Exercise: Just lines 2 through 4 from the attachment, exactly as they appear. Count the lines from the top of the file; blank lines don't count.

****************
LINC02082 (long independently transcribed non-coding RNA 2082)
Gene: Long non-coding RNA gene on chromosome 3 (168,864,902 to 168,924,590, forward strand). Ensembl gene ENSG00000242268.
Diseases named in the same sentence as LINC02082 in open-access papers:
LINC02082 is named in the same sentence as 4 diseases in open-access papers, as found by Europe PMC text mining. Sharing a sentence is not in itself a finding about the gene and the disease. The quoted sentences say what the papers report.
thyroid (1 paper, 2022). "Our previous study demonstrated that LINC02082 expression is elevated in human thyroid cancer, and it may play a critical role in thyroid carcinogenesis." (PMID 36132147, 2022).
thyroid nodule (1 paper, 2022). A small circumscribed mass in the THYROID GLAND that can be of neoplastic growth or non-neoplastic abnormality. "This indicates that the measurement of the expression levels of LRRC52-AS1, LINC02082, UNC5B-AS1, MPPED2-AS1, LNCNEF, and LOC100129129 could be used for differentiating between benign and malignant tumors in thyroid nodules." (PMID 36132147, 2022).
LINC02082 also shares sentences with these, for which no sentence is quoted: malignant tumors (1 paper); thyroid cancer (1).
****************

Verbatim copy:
Gene: Long non-coding RNA gene on chromosome 3 (168,864,902 to 168,924,590, forward strand). Ensembl gene ENSG00000242268.
Diseases named in the same sentence as LINC02082 in open-access papers:
LINC02082 is named in the same sentence as 4 diseases in open-access papers, as found by Europe PMC text mining. Sharing a sentence is not in itself a finding about the gene and the disease. The quoted sentences say what the papers report.